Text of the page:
Keyword targeting NE BROAD_MATCH vs. EQ NEGATIVE_KEYWORD


#1

What is the difference between NE BROAD_MATCH keyword targeting and EQ NEGATIVE_KEYWORD keyword targeting?

I need to advise traffickers on how best to exclude keywords for brand safety purposes. Should they use EQ NEGATIVE_KEYWORD and EQ NEGATIVE_KEYWORD_PHRASE? Or, should they use the NE operator with the other keyword targeting options? The effect we want is to prevent these campaigns from ever running in contexts where these keywords appear.


Ads API Version 3
#2

Similarly… a user used the “import keywords” feature and wants to exclude certain keywords… so he entered “-keyword” (for example).

The targeting criteria that that creates is a UNORDERED_KEYWORD NE criteria, and is pulled down into our system that way. Is that significantly different from an EQ NEGATIVE_KEYWORD criteria?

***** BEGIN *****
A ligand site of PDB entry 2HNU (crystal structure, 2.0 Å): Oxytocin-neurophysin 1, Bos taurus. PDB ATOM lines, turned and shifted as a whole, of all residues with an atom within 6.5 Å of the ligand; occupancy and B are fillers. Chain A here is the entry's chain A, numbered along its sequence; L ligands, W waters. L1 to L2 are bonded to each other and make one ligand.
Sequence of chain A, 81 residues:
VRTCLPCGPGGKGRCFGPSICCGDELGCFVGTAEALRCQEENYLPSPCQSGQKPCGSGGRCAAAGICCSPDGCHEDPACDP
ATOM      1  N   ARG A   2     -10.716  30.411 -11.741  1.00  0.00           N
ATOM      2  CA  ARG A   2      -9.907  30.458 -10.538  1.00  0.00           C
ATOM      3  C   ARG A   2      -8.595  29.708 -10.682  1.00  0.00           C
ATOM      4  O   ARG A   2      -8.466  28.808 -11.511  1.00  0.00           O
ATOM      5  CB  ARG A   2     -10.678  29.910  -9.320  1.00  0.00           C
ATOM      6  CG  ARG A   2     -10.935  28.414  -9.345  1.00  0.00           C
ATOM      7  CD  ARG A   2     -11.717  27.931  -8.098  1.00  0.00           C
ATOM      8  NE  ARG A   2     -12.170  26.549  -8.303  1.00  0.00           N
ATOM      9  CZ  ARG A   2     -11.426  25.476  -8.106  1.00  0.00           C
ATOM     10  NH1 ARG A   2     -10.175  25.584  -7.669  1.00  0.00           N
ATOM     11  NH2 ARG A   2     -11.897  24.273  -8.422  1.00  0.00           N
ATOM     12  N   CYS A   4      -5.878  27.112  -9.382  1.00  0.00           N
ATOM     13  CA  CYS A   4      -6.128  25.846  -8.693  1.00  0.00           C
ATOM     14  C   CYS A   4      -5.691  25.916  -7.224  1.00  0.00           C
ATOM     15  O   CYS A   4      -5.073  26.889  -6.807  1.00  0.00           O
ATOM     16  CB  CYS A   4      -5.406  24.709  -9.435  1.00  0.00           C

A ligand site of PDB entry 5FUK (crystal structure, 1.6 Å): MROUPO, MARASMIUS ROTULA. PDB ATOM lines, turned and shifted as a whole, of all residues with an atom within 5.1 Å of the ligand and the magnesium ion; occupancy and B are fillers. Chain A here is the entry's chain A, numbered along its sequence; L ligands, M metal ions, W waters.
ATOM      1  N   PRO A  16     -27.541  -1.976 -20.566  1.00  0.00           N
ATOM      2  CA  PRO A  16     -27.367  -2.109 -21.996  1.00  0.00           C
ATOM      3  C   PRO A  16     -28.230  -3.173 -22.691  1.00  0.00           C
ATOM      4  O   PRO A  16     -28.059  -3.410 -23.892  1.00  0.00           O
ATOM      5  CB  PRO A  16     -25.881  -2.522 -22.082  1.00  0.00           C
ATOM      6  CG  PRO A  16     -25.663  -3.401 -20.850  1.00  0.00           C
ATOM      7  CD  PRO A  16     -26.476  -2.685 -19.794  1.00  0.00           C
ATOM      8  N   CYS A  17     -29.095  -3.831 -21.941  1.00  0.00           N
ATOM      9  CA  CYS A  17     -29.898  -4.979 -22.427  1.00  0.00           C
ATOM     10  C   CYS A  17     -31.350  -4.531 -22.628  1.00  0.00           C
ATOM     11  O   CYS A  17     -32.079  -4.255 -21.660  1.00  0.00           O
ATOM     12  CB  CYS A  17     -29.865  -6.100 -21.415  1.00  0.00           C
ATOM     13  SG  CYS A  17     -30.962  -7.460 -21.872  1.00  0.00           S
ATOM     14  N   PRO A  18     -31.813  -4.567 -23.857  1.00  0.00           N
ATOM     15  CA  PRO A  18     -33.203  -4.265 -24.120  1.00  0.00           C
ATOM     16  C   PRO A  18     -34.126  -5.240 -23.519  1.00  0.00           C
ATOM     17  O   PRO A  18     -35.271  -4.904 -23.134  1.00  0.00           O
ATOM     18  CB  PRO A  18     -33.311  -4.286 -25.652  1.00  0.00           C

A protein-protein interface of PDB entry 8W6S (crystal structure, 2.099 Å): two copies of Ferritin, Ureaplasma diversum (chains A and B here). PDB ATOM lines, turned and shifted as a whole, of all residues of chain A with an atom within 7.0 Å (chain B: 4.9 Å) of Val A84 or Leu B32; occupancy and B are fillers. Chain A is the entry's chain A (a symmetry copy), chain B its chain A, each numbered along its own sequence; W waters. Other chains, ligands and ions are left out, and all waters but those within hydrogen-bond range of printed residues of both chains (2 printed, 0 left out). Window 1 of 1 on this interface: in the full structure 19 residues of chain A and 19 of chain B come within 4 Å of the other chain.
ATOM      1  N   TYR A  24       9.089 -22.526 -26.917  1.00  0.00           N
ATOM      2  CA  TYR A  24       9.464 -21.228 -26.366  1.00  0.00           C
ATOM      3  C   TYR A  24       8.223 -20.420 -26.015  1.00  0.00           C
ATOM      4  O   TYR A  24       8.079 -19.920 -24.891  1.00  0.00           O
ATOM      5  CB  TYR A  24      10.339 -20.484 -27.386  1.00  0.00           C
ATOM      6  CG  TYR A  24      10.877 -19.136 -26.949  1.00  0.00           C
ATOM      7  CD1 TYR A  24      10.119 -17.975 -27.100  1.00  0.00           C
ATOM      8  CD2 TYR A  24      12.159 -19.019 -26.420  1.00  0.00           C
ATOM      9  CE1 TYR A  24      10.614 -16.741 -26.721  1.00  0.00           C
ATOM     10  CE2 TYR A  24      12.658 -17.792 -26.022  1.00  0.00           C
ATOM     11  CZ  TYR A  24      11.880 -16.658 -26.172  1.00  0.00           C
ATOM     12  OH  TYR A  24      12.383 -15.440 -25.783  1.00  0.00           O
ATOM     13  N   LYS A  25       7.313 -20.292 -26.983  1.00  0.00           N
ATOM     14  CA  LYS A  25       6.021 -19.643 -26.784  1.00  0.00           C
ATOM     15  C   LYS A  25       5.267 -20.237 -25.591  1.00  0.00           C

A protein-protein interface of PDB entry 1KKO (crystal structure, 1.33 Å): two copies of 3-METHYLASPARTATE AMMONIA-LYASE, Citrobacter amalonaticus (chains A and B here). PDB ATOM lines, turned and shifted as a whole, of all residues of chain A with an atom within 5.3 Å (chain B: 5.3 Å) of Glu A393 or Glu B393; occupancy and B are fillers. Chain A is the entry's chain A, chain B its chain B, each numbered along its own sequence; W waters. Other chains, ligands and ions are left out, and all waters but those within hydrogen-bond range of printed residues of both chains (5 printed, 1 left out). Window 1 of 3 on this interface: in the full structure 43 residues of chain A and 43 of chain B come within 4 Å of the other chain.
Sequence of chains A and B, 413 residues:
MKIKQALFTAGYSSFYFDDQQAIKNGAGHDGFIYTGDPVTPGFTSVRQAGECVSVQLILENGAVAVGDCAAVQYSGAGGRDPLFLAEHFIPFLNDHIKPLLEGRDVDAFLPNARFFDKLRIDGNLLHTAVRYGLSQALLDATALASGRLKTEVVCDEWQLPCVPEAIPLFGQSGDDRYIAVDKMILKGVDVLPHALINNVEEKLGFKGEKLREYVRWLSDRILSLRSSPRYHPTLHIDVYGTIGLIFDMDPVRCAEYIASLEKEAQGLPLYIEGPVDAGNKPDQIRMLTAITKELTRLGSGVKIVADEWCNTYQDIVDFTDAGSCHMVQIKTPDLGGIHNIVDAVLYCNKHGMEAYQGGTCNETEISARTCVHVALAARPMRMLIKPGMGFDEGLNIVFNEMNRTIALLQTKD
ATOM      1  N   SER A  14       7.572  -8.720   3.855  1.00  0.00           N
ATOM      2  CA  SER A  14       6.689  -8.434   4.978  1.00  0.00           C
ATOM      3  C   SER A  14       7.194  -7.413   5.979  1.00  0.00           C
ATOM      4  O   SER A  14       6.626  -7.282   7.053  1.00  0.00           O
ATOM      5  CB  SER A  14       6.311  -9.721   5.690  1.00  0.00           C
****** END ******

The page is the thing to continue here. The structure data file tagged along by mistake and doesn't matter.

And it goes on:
#3

Thanks for the question, @chris_august7.

First, some context.

Possible keyword-based values include:

  • BROAD_KEYWORD
  • EXACT_KEYWORD
  • UNORDERED_KEYWORD
  • PHRASE_KEYWORD
  • NEGATIVE_EXACT_KEYWORD
  • NEGATIVE_UNORDERED_KEYWORD
  • NEGATIVE_PHRASE_KEYWORD

These can be used with both the POST accounts/:account_id/targeting_criteria and and PUT accounts/:account_id/targeting_criteria endpoints.

EQ and NE are operator_type-specific enums. The operator_type parameter is only available for the POST batch/accounts/:account_id/targeting_criteria endpoint. Because it’s possible to specify EQ or NE with this endpoint, the only supported targeting types are: BROAD_KEYWORD, EXACT_KEYWORD, UNORDERED_KEYWORD, and PHRASE_KEYWORD.

You can get the negative keyword targeting types as follows:

NEGATIVE_EXACT_KEYWORD = {"targeting_type":"EXACT_KEYWORD","operator_type":"NE"}
NEGATIVE_UNORDERED_KEYWORD = {"targeting_type":"UNORDERED_KEYWORD","operator_type":"NE"}
NEGATIVE_PHRASE_KEYWORD = {"targeting_type":"PHRASE_KEYWORD","operator_type":"NE"}

Hope this helps!


NEGATIVE_BEHAVIOR not supported on Batch Targeting Criteria Endpoint
#4

perfect. i’ll save this info away for later reference.